• racial humor;
  • individualism;
  • speech conventions;
  • whiteness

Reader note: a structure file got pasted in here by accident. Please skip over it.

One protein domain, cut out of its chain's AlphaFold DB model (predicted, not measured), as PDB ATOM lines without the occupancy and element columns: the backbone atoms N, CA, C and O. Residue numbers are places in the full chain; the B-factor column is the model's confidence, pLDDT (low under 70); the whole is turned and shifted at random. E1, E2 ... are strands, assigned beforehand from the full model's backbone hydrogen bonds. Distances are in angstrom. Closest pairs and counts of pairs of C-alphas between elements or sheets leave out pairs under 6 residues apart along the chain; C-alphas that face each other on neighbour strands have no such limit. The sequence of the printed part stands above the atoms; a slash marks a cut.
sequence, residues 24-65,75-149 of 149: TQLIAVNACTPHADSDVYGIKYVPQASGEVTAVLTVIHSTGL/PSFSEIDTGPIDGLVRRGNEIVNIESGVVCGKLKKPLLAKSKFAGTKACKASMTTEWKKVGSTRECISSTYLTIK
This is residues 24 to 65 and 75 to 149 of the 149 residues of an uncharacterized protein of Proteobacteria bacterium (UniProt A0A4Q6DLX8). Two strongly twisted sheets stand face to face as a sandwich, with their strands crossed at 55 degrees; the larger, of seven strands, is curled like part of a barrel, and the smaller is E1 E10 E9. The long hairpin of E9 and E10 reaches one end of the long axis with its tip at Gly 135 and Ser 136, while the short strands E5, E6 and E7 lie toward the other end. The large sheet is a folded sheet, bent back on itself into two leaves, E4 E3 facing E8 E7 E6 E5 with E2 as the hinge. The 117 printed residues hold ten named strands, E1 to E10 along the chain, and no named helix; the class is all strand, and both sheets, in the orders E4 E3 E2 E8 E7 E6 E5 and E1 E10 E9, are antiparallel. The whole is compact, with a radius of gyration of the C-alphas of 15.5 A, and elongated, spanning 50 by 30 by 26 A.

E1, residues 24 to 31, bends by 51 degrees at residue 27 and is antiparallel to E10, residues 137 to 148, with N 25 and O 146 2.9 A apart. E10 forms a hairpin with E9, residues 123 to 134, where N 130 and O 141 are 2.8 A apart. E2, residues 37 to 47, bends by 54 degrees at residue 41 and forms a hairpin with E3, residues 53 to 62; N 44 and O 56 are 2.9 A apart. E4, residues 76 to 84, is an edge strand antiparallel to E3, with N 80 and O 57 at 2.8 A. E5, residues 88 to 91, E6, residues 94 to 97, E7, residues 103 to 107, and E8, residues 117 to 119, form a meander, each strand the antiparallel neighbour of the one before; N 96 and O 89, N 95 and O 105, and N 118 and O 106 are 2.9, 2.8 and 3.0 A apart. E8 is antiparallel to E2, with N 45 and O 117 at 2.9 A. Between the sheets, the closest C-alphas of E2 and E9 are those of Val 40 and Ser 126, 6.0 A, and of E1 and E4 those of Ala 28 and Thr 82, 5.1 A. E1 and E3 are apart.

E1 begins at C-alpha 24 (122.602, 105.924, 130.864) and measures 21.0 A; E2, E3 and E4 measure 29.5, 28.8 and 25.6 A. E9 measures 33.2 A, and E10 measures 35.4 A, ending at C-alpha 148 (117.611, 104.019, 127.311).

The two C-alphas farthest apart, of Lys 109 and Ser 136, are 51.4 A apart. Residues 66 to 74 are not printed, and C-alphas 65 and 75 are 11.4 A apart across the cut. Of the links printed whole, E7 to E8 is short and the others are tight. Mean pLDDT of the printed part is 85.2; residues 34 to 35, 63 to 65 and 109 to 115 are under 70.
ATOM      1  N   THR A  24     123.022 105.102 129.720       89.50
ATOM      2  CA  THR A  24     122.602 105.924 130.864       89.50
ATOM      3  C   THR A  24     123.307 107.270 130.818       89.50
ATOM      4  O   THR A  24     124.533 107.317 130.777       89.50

This paper analyzes some of the cultural dynamics that shape the significance of race in the United States. The focus is on the role of social conventions governing speech and the operation of categorical identities, such as “individual” and “group.” These cultural dynamics are examined via moments of humor—some that are received poorly and others that are successful—because jokes both condense and engage deep reservoirs of implicit cultural knowledge. The goal of this discussion is to highlight how these conventions and categories shape Americans' assessments of what counts as “racial.” In juxtaposing a series of “racial remarks” (by Don Imus and Michael Richards) with a series of television ads that deploy many racial signifiers but drew little critical commentary, my aim is to analyze how Americans can keep laughing about race even as they draw emphatic lines about not being amused by racist remarks.